In a solution set I was reading for cosmology I saw that the energy density of radiation is defined as $\epsilon_r=\epsilon_c-\epsilon_p$. Where $\epsilon_p$ is the energy density of particles at that time and $\epsilon_c$ is the critical density of that time. Is this something we can always say is true and if so why ?
We can write $\epsilon_c=\epsilon_m+\epsilon_r$ as $$\epsilon_c/\epsilon_c=\epsilon_m/\epsilon_c+\epsilon_r/\epsilon_c$$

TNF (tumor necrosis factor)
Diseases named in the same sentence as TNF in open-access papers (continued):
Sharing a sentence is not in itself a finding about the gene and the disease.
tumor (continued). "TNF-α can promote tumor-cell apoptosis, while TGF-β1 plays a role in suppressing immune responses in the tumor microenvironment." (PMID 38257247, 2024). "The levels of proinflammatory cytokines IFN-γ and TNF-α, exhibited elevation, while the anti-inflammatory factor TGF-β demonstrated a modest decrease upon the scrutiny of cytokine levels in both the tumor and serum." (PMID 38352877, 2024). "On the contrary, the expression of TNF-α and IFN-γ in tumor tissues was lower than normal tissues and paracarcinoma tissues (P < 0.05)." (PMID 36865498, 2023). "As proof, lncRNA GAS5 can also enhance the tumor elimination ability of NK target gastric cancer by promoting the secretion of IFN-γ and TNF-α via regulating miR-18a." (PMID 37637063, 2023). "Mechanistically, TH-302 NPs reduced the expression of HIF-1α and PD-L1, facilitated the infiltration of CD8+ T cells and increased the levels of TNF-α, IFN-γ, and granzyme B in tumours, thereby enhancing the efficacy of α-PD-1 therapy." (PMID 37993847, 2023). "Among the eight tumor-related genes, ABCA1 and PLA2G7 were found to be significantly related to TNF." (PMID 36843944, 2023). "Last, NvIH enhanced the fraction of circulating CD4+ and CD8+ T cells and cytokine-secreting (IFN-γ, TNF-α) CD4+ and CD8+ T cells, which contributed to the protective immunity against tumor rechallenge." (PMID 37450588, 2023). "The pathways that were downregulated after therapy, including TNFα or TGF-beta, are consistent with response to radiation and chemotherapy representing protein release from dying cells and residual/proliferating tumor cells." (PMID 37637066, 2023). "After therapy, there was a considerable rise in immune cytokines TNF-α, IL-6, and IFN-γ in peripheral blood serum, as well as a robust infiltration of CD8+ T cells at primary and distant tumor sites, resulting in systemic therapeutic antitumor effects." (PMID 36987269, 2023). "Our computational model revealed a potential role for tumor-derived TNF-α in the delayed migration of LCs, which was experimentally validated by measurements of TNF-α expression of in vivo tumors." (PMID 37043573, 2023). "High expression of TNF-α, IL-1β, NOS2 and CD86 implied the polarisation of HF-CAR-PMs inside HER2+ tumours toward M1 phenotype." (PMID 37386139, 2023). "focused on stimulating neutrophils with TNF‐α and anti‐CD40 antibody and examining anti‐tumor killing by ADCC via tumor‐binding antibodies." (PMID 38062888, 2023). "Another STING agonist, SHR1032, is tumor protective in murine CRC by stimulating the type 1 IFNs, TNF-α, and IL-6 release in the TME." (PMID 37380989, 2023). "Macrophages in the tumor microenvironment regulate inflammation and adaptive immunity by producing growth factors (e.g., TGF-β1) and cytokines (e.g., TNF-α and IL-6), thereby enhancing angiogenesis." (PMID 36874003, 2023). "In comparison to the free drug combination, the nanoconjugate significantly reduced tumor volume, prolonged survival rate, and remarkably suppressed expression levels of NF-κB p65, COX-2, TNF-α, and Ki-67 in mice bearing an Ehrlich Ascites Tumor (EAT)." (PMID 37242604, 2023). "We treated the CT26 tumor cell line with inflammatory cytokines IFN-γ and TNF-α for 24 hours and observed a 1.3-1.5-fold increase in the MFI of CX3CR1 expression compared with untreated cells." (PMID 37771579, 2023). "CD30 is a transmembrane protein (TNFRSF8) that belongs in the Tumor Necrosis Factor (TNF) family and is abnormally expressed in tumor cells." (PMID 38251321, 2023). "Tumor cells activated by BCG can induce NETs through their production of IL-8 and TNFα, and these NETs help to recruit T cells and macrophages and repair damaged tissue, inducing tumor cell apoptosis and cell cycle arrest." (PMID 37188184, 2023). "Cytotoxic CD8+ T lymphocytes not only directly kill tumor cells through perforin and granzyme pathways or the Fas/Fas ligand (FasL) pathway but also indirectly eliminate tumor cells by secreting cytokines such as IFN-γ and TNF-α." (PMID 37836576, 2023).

In this universe, we should assume that $\kappa=0$ and $\Lambda=0$. So we are left with a flat universe and total density is equal to the critical density. So these are the conditions that we can say this is true. In other words, this is true for a hypothetical universe, We don't know the values for $\Omega_m$ or $\Omega_r$.
Is this something we can always say is true and if so why?
Under some conditions, which I described above, we can say its true. A simple example is that for our universe we cannot say such a thing.